“How the hell are you so chipper?” Gunnar asked.

“I am unsure,” Boris said. “No reason that I can think of.” He placed a finger to his chin. “It could be that I have spent years experimenting with several different psychoactive compounds.”

Ballantine frowned. “That wasn’t part of your research directive.”

“Research? Oh, no, no, no,” Boris said, grinning from ear to ear. “That was recreation. It does become monotonous while cooped up without any human companionship. The psychoactives helped pass the time.”

“Eh-hem,” Ronald said, looking from a microscope and over to Boris.

“Oh, oh, my apologies, my good friend!” Boris exclaimed. “I did not mean to belittle our relationship. Not that we had a relationship in the romantic sense. No, no, no. That would fall well outside normal parameters.”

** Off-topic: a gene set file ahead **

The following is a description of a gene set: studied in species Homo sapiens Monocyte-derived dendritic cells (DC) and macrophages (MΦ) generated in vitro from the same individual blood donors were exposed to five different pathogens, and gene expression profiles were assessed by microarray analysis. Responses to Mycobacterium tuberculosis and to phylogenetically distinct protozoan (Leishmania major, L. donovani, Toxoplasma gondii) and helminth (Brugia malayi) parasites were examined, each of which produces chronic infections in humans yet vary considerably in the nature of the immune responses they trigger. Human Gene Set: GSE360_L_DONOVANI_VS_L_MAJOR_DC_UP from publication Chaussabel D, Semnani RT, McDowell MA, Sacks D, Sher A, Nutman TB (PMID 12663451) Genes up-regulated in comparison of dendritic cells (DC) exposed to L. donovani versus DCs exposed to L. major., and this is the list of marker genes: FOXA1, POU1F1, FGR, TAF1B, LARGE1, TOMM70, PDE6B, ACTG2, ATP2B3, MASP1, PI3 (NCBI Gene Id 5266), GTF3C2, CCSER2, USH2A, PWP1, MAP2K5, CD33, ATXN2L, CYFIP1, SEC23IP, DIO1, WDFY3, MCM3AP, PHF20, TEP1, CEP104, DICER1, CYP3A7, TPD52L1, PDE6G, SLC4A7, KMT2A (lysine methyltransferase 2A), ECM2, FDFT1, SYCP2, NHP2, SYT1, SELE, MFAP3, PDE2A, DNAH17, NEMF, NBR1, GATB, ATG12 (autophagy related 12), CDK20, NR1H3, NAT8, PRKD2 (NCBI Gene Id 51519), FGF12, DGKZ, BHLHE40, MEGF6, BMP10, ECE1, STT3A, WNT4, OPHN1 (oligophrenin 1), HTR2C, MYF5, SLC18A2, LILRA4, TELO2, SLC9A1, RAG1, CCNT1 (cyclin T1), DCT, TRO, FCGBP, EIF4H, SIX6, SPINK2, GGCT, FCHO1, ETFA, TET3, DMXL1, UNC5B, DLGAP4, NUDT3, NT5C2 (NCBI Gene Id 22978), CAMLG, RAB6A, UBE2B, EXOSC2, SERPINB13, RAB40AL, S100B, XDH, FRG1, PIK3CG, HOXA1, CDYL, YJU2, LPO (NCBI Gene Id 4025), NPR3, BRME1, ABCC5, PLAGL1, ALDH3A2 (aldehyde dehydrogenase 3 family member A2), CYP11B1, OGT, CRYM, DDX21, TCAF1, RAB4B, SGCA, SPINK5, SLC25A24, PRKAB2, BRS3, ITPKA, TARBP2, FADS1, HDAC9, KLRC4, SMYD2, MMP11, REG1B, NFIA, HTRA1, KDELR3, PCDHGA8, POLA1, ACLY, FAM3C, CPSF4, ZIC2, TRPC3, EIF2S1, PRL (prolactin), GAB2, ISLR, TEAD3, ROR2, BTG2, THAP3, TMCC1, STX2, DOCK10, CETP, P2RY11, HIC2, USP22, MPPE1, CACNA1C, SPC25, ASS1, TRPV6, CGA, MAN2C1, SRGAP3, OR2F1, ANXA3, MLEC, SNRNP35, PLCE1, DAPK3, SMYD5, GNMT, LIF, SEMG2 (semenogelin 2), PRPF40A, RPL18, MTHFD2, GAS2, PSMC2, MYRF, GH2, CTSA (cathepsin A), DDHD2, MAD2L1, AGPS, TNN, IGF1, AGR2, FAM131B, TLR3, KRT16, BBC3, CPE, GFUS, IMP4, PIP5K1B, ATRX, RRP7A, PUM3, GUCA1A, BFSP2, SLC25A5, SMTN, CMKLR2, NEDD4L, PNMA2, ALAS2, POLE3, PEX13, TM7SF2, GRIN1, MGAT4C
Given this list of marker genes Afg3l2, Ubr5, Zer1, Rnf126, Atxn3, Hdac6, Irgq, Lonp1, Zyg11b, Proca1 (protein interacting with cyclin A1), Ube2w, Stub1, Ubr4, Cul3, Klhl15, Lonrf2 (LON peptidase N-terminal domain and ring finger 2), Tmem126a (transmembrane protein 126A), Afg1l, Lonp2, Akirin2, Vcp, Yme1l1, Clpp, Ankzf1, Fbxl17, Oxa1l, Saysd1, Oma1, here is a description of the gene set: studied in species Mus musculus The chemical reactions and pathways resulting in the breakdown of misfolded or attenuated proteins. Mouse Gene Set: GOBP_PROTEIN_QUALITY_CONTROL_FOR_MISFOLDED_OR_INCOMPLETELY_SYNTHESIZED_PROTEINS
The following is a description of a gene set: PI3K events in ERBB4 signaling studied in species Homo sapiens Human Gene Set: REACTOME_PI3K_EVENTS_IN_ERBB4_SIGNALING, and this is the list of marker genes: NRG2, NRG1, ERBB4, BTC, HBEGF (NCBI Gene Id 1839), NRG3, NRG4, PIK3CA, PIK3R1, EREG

He glanced at Gunnar and Mike.

“But then you two are gay and in a relationship which falls outside the normal parameters,” Boris said. “Or does it? Perhaps not. I’ll think upon that for a moment.”

He proceeded to think upon that for a moment then held up a finger.

“I have concluded that it doesn’t,” Boris said. “There is ample evidence of homosexual behavior amongst many species, and it is well documented in human history that being gay is a normal part of human civilization. I would almost conclude that the perception of it as an aberration is actually what falls outside the parameters.”

Everyone just stared at him.

“Yeah, you might want to quit while you’re way, way behind,” Max said, leaning close to Boris’s ear as he walked by towards the lab’s hatchway. “If you need me, I’ll be grabbing a joint from Lucy’s quarters. Back in two secs.”

“Max!” Darby called.

BOOK: Mega 4: Behemoth Island
12.72Mb size Format: txt, pdf, ePub